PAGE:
Guitar.com: One final question: When you’re out on the road and working on amps, what separates a good day from a bad day?
Copyright © 2005: Scott L. Tribble
REVIEWS OF MARSHALL MAJOR AMPS
(taken from http://www.harmony-central.com/Guitar/Data/Marshall/Major-01.html
Can you say sound pressure levels, boys and girls. As everyone else has pointed out this amp is lethal. The sound that comes form it is pure and can reach unreal volume levels. I'd say it could be used as a weapon if necessary. I'm going by memory which is foggy since I was so involved in the sound of this amp that I almost didn't even look at the controls or options. I did notice that the amp head was very heavy with a transformer the size of a small dog. I had to put it up on top of 2 4x12 cabinets and it was all I could do to lift it.
Sound Quality: 10
I used a strat with it and tried all of the 5 ways positions for sound. It seemed as if the sound was so big that the smallest change made a dramatic difference. I cranked the volume and stood back with a 30 foot cord, turned up the guitar and hit the strings. Since this was in a music store and after hours I proceeded to wail out on it while everything in the store rattled. It was great, I had to stand well back to avoid screaching feedback and hearing damage but it was the rush of a lifetime. At 7-8 on the volume (no master) this thing would sustain any note indefinately. Although it was great to play through it. It would only be practical if you were doing a concert in an arena or outside. Imagine a JCM800 on steroids and growth hormones.
After I had had my fill I shut her down and left to go to the drug store next door in the strip mall to find the clerks picking up stuff off the floor complaining about the mad man next door playing guitar really loud. I said nothing bought my cigarettes and slipped out the door with a silly grin on my face.
It's a tank I think it had at least 4 6550 power tubes. Like most tube amps they need regular maintenance but I'd say this thing was a pretty tough amp. It had to be 20 years old and looked like it was hardly used. No longer made so definately no warranty issue here.
Customer Support: N/A
not applicable this amp's warranty was long gone.
Overall Rating: 10
If you're the kinda person who thinks a 5150 has a big sound you have no idea what you are talking about. A Marshall Major would eat several of them for breakfast. This amp is only for someone who has a twisted idea of how loud you have to be and how big your amp needs to be, but that being said the Marshall Major is the boom. Although I've never used a double JCM800 stack, I imagine it would be getting close to what a Major sounds like. I heard that Richie Blackmore used these things in concert. They have two handles on the top since they are best carried by two people. This amp was hands down the loundest proudest tone machine I have ever had the pleasure to play through. Try one out sometime if you can, you'll understand what I'm saying.
Submitted by Mike B at 03/15/2005 12:53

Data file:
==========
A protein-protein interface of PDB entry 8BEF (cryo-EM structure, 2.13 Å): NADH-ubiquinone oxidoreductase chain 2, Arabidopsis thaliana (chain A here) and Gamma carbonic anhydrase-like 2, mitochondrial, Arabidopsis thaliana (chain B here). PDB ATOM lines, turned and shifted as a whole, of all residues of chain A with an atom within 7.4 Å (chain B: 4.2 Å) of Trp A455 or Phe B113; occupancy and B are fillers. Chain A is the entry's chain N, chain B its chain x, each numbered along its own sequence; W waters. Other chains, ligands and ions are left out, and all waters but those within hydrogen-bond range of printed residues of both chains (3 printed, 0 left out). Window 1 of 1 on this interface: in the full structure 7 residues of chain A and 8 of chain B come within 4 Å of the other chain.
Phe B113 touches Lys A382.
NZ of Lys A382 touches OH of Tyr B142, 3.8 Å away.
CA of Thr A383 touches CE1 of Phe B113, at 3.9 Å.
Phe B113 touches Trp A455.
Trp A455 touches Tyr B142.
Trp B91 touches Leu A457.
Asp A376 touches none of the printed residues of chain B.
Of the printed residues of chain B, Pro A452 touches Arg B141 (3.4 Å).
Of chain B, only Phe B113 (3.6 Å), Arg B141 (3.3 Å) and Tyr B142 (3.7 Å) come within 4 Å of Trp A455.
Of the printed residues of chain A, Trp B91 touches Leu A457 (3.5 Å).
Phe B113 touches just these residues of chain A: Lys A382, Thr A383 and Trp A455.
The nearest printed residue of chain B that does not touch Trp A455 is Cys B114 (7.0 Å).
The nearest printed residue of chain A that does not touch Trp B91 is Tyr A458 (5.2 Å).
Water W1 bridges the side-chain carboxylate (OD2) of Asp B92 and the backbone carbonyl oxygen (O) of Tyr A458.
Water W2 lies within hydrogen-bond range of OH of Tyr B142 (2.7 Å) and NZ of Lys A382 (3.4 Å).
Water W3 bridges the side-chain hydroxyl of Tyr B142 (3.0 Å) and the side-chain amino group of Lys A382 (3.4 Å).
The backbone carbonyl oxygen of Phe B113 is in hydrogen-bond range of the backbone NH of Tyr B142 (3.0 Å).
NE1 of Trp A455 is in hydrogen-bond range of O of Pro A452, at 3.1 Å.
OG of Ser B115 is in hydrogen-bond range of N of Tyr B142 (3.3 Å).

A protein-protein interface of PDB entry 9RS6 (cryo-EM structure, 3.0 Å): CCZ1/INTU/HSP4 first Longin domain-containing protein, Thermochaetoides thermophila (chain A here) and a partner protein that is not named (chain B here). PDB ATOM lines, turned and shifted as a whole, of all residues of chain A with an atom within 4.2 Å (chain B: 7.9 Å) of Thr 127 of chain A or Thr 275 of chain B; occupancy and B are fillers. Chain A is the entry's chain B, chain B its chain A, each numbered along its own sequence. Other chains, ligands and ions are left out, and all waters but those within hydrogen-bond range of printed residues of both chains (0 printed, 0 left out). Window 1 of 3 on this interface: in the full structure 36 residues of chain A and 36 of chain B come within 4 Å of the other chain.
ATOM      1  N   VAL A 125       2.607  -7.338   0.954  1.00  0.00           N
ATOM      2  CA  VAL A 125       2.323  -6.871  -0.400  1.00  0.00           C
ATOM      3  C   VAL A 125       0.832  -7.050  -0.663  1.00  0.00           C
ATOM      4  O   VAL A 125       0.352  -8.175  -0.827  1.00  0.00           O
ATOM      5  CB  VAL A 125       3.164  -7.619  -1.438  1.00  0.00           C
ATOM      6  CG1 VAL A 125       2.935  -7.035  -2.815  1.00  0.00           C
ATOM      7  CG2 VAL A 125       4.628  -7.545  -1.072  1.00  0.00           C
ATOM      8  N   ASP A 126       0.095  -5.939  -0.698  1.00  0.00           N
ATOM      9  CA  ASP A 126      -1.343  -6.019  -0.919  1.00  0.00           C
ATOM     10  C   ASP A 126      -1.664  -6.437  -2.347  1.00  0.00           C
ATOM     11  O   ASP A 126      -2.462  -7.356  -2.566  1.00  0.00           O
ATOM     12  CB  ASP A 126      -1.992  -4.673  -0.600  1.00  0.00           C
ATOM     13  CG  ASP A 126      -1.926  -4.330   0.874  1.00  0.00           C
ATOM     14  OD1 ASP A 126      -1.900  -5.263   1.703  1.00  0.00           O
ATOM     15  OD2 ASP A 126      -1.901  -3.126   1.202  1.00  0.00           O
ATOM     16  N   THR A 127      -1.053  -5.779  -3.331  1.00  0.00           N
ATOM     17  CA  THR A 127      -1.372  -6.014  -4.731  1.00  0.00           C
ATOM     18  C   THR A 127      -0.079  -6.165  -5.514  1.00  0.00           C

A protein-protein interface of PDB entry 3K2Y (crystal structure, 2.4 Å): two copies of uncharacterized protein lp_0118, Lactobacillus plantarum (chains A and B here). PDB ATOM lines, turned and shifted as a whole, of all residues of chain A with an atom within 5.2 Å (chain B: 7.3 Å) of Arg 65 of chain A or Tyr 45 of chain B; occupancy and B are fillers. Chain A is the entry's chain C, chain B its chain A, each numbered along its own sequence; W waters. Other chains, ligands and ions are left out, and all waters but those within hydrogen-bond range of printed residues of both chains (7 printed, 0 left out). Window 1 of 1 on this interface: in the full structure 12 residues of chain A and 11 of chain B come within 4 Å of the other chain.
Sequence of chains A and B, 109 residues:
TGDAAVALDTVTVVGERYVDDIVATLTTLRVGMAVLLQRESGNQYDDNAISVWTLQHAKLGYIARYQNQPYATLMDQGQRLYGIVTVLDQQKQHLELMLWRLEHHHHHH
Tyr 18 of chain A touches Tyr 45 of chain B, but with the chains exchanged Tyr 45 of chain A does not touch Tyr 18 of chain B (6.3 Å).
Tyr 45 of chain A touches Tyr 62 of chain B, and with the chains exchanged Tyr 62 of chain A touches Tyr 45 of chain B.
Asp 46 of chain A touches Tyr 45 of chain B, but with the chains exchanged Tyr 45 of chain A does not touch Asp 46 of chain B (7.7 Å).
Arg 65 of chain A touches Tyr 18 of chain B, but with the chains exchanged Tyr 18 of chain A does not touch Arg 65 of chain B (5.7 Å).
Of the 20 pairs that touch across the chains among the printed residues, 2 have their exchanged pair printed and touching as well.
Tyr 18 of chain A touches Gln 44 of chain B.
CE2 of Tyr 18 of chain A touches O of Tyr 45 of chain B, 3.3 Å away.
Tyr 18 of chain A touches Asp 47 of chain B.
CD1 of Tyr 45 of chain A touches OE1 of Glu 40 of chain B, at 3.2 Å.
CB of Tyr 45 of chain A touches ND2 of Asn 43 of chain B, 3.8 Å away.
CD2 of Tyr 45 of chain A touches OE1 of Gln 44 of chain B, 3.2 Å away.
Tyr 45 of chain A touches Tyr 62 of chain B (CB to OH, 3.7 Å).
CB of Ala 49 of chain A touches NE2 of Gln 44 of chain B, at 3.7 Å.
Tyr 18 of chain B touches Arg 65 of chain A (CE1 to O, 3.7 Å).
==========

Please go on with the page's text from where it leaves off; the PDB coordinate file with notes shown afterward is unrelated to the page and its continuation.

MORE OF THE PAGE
This amp has just enough control to get the sounds you want, nothing more, nothing less. All the standards: Presence, Bass, Mid, Treble &* Volume..each set of inputs having their own set of knobs. There are 2 sets each with 2 jacks....
Sound Quality: 10
This amp can produce some of the fattest clean sounds out there! As with all old amps there is no "gain" control..so if you want to push it, grab your earplugs...but the tone only gets better as you crank the knobs to 11. I have a variety of guitars ranging from a 88 PRS custom 24, to a LP Classic, then to an old 360 ric with is beat to death. Although the sound varies a bit I can still get everything from spanking clean tones all the way to low clip finesse.
I havent had it very long a friend of mine's father owned it and had it stowed in a stoage bay!!!! I have been recording with it now for a few months and after a bit of Cleaning and TLC the amp has been working like a champ!
Customer Support: N/A
Overall Rating: 8
If you find one buy it. If you know someone who has one, play it, then try to buy it. I dont recommend this, however, stealing one would be worth it as well. Sounds awesome. Weighs a ton. Loud.
Submitted by Greg at 06/20/2004 17:46
The amp is a 1969 Marshall Major. Which is the same amp and even year as Jimmy Page and Richie Blackmore's primary Marshall heads, although they did not change except when they got rid of active electronics in 1968 (which I have never used but only heard bad about) until they stopped making them in 1974 because the tubes were becoming too expensive.
The tubes are kt88, but many people modify them with 6550s (which completely butchers the amp... please just sell the amp if you are going to do that, because there is no point in having it!) because the kt88's which are really massive tubes but also high end audio tubes, start at around $120 a pop and could run you near $200 for high end tubes, and it is a set of four, so one could imagine the dent in one's wallet. I am thankful they have held up very well for me.